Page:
A black and brown improvisation

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Like many who figure they really know L.A. -- both its rough spots and its sleek contours -- Kathy Gallegos was unnerved by the headlines, an uptick in violence between black and brown. It had already gone from abstract statistic to personal two years, says Gallegos, when it hit home: ‘In my own community a young black teenager was shot.’

Gallegos, director of Avenue 50 Studio in Highland Park, has been there long enough to remember when it was different. Her neighborhood -- a vibrant old- school L.A. mix of a little bit of everything -- had seemed a place immune to such a display of discord.


This tension, particularly between black and brown, wasn’t always this way. Not in the old neighborhoods: those thickly populated places that seemed to back into one another; those neighborhoods that shared borders and stories. It’s just that that Gallegos wanted to get at -- the wealth of things shared. This year the gallery, a neighborhood hub for Latino art and culture, hosted two exhibits -- ‘Changing Ties’ and ‘Lives at the Intersection’ -- on the subject of black-brown tensions to underscore ‘not the differences but the similarities,’ says Gallegos, who was born in New York but is of Puerto Rican and Cuban descent. And to honor the essence of what can exist, Gallegos commissioned a series of performance evenings, ‘The Black/Brown Dialogues.’ Each would be a night of improvised poetry, music and conversation, curated by poet Peter J. Harris, to address what is at the heart of the rift -- real, perceived or trumped up.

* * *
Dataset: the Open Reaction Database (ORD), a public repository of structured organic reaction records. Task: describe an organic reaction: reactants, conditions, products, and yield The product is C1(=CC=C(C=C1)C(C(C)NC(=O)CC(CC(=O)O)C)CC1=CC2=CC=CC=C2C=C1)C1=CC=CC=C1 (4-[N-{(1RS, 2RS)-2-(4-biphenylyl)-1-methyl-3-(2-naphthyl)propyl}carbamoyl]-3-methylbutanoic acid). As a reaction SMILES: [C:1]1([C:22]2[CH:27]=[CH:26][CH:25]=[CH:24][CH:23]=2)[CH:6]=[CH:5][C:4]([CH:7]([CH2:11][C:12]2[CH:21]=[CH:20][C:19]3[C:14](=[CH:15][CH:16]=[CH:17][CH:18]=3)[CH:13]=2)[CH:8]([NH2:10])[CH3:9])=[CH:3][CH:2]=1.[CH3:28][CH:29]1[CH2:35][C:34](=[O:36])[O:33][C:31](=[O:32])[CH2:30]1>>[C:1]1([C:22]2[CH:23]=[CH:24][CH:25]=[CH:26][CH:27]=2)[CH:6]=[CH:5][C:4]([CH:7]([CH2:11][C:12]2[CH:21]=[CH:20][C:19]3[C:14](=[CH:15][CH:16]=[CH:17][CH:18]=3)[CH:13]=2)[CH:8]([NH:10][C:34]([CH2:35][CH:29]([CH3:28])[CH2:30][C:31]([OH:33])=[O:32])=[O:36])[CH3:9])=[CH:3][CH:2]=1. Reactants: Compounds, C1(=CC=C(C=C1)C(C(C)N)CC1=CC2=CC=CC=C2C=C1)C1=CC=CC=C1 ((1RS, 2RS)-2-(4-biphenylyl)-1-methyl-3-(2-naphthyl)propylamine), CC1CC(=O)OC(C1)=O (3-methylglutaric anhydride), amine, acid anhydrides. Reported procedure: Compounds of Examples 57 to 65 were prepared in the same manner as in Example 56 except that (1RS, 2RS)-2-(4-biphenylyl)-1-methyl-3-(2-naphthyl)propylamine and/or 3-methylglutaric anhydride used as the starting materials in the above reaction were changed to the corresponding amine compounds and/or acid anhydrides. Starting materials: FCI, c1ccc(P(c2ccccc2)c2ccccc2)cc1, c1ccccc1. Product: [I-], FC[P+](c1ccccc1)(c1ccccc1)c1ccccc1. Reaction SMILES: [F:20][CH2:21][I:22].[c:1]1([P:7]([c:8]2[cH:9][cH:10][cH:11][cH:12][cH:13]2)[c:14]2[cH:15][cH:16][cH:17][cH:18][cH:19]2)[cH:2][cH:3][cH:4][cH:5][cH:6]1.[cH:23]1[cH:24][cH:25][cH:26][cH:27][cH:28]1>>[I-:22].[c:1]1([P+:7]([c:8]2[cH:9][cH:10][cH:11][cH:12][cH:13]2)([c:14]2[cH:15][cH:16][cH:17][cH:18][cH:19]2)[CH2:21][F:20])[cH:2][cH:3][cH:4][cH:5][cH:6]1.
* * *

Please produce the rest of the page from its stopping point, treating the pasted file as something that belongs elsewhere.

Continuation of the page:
Harris, who is African American and the artistic director of ‘Inspiration House,’ a former KPFK (90.7 FM) radio show turned live, spoken-word experience, has been living in neighboring Mt. Washington for 15 years and had also been concerned about the headlines, but more about what they elide or conflate: ‘Some of it is divide and conquer and some of it is just male energy in the midst of its rites of passage.’ But really, says Harris, from way back, ‘Black and brown have much more history as lovers and allies than we do as enemies.’

The last of the quartet of evenings will happen Saturday night and will feature poetry by Amalia Ortiz, Francisco Letelier, Imani Tolliver and Harris with music by Maria Elena Gaitan, on cello; Robert S. Hilton on slide harp; Curtis Robertson Jr. on acoustic bass. It’s the radio show ‘up on its feet’ says Harris. ‘We are trying to honor ethical communication across borders, so this was a way to serve a larger issue through arts,’ says Harris. ‘I wanted it to be improvisational because that’s what conversation is. And if you’re looking at a changing neighborhood you better have your metaphor ready and what’s a better metaphor if not improvisation?’

Drop by Saturday, 7 pm. Avenue 50 Studio, 131 N. Ave. 50, Highland Park. For more information, call (323) 258-1435.

-- Lynell George